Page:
Apple has made some solid steps toward privacy protections lately, and recently added a HomeKit Secure Video to its HomeKit automation hub via iOS 13. The new feature lets you store private, encrypted videos from HomeKit connected cameras in the cloud that can be securely viewed via an iPhone Home app.



Ionware’s iHome3 DIY Kit v1A (left) and earlier ionware sdk1
(click images to enlarge)

Alternative home automation solutions offer privacy assurances build around software projects such as the open source OpenHAB. Ionware, for example, recently launched a OpenHAB-based, $48.88 iHome3 DIY Kit v1A smart thermostat kit, which requires a bring-your-own Raspberry Pi 3 A or B+ series SBC. The kit is based on the board that drove Ionware’s now discontinued ionware sdk1 home automation controller add-on for the Raspberry Pi Zero.

Project Connected Home over IP joins a long list of home automation standards efforts and industry consortiums, many of which have faded away or never really got off the ground. Some are open source such as the Open Connectivity Foundation’s IoTivity, which followed the AllSeen Alliance’s AllJoyn spec before embracing it with bridging and plug-in support. You don’t hear much about IoTivity anymore, but it’s still chugging along. An Ubuntu-based IoTivity v2.0.5 was released in October, and there’s also a “Lite” version. Other open source projects include Mozilla’s Project Things, which builds upon the Web of Things project.

The Linux Foundation, meanwhile, is pushing its LF Edge projects such as Project Eve, EdgeX Foundry, and Akraino Edge Stack that focus more on top-down cloud-native IoT standards. So far, however, the focus has been more on industrial and telecom-related edge computing rather than the smart home, which is represented by LF Edge’s Samsung Home Edge project.

 
Silicon Labs opens up Z-Wave

In Oct. 2018, Z-Wave owner Silicon Labs launched a public developer site for the Z-Wave home automation wireless standard with public documentation, a public Z-Wave SDK, a Raspberry Pi image, and a forum. Earlier that year, Silicon Labs acquired the alliance from Sigma Designs for $240 million.


Today, Silicon Labs followed up on that modest opening of the proprietary, mesh networking enabled Z-Wave by announcing that the Z-Wave Specification will soon be a “ratified, multi-source wireless standard available to all silicon and stack vendors for development.” Although this would appear to fall short of an open source offering, the new Z-Wave will enable semiconductor and software companies to “join the Z-Wave ecosystem, contribute to future advancements of the leading smart home standard, and develop and supply sub-GHz Z-Wave radio devices and software stacks.”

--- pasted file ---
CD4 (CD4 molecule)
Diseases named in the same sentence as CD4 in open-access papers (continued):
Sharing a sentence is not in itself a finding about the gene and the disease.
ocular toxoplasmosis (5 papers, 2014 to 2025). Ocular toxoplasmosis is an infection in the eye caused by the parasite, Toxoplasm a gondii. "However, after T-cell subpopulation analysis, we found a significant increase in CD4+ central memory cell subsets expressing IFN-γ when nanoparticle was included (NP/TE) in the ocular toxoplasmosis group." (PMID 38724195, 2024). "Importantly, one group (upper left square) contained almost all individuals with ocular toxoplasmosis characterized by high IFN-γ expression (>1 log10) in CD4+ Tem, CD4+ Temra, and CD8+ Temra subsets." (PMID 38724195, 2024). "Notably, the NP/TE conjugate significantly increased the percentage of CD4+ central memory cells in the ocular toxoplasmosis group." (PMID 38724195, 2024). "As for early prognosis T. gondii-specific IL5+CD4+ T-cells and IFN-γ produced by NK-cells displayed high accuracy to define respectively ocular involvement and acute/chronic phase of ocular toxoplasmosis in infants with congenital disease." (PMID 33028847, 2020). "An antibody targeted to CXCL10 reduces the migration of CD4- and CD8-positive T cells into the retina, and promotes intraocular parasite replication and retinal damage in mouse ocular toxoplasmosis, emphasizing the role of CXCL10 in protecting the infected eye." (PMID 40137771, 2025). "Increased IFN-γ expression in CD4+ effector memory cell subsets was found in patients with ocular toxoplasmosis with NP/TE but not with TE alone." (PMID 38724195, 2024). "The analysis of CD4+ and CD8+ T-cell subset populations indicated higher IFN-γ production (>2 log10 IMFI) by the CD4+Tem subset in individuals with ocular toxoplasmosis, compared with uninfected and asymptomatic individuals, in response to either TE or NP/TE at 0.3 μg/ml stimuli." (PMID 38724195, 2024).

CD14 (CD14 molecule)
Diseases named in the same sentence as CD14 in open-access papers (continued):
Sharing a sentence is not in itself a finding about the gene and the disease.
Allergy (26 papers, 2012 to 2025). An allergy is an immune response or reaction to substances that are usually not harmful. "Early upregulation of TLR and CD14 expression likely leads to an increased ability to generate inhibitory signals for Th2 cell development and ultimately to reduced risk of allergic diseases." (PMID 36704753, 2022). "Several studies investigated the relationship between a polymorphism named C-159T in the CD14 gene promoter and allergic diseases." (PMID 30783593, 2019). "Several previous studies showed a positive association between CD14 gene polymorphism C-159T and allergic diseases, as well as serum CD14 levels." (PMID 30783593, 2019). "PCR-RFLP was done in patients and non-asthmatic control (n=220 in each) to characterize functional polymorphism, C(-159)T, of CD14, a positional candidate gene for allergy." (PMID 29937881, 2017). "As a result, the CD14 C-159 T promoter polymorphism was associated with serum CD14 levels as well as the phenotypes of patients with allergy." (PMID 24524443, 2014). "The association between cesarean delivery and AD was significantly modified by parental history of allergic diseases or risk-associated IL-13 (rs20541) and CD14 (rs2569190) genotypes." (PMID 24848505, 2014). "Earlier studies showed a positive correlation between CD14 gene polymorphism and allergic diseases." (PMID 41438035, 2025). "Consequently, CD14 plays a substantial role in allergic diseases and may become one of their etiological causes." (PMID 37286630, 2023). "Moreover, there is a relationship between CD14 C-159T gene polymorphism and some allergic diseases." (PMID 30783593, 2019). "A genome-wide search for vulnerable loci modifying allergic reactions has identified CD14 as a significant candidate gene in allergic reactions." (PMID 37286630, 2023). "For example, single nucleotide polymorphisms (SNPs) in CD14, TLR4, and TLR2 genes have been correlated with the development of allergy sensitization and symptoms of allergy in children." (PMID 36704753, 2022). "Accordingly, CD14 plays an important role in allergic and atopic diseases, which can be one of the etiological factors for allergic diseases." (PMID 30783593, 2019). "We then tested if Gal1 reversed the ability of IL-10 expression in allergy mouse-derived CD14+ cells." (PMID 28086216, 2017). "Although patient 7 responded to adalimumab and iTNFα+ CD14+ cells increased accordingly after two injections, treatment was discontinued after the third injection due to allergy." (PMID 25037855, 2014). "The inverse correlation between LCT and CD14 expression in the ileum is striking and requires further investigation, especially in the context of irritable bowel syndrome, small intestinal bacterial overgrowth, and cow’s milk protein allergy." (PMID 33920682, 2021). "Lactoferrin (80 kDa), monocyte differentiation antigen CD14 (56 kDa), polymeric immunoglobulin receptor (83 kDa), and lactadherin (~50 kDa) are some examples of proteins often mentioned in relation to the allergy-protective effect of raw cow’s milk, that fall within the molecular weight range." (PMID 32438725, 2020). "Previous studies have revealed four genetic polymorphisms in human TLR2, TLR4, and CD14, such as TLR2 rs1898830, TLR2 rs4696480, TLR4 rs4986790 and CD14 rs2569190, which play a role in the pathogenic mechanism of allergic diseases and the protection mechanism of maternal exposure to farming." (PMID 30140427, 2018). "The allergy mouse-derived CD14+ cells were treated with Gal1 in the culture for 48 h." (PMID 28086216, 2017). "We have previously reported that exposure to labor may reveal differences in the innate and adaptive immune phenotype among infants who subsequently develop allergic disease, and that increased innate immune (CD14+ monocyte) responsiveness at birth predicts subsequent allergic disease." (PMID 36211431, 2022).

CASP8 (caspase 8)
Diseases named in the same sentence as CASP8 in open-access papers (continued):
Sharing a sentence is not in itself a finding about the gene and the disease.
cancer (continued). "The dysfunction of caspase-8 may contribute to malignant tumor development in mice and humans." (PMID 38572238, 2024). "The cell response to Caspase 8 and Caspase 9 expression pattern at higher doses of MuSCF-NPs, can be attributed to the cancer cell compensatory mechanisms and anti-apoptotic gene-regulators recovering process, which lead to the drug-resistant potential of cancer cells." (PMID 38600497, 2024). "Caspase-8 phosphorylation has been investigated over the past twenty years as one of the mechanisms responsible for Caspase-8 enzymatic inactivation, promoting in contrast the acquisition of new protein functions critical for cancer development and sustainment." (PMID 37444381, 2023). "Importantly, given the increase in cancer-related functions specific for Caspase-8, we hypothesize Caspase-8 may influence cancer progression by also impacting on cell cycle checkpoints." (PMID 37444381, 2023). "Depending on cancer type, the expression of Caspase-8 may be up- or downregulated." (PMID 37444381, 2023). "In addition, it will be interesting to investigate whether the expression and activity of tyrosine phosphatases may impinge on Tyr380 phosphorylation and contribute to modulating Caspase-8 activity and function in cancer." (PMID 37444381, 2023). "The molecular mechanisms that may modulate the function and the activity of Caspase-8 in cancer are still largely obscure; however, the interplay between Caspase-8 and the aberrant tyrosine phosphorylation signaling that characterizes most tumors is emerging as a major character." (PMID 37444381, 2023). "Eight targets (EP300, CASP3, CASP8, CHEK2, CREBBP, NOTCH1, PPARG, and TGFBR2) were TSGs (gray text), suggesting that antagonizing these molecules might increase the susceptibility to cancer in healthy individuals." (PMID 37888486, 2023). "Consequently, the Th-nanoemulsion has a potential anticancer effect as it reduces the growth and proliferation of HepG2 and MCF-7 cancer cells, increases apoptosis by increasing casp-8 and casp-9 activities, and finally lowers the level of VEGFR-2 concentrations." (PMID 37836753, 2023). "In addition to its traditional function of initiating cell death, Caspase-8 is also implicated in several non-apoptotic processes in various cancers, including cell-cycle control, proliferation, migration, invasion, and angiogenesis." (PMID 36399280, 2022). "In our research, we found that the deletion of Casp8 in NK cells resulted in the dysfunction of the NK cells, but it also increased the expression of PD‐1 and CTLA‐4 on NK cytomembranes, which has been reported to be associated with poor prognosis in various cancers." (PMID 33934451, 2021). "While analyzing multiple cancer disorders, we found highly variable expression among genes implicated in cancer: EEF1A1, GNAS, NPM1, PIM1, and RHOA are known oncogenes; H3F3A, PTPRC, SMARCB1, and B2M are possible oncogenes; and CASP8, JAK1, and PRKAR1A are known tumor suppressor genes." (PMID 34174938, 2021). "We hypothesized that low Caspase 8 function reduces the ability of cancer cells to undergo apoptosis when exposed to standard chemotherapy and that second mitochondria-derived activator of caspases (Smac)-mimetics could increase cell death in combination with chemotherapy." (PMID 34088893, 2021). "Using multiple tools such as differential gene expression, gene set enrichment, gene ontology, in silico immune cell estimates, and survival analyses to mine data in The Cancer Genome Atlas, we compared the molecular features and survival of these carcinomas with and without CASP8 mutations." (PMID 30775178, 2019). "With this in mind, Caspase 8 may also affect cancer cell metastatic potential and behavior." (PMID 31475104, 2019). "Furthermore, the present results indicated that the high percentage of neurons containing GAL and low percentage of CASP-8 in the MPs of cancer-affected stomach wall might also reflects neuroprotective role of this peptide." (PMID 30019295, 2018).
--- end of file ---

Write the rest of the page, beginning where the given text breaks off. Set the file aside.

Due to arrive in 2Q 2020, the newly “opened” Z-Wave spec will include the ITU.G9959 PHY/MAC radio spec, application layer, network layer, and host-device communication protocol. By “multi-source,” Silicon Labs means that the standard will be “developed by collective working group members of the Z-Wave Alliance.” (A Z-Wave Alliance version of the announcement may be found here.)

The Z-Wave Alliance and the ZigBee Alliance have been battling for years to push their respective mesh networking standards for the smart home. Since neither has been able to dominate the other, home automation device vendors typically support both standards. Z-Wave is now used in more than 100 million interoperable devices comprising more than 3,200 certified products from over 700 member companies, says Silicon Labs.
 

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One response to “Tech heavyweights join Zigbee in launching open source smart home consortium”

  1. Henk Hofstra says:

    Why use zigbee if you can use tcp? What os are you using currently for the RPI-3? I am testing Ubunbtu server 18.04, which looks promising. Have problems to get vnc working though I only get a grey screen after logging in? I am planning to use Mongodb a lot and for that I need a 64 bit os. How about VSCP and 64 bit os ?

    /Henk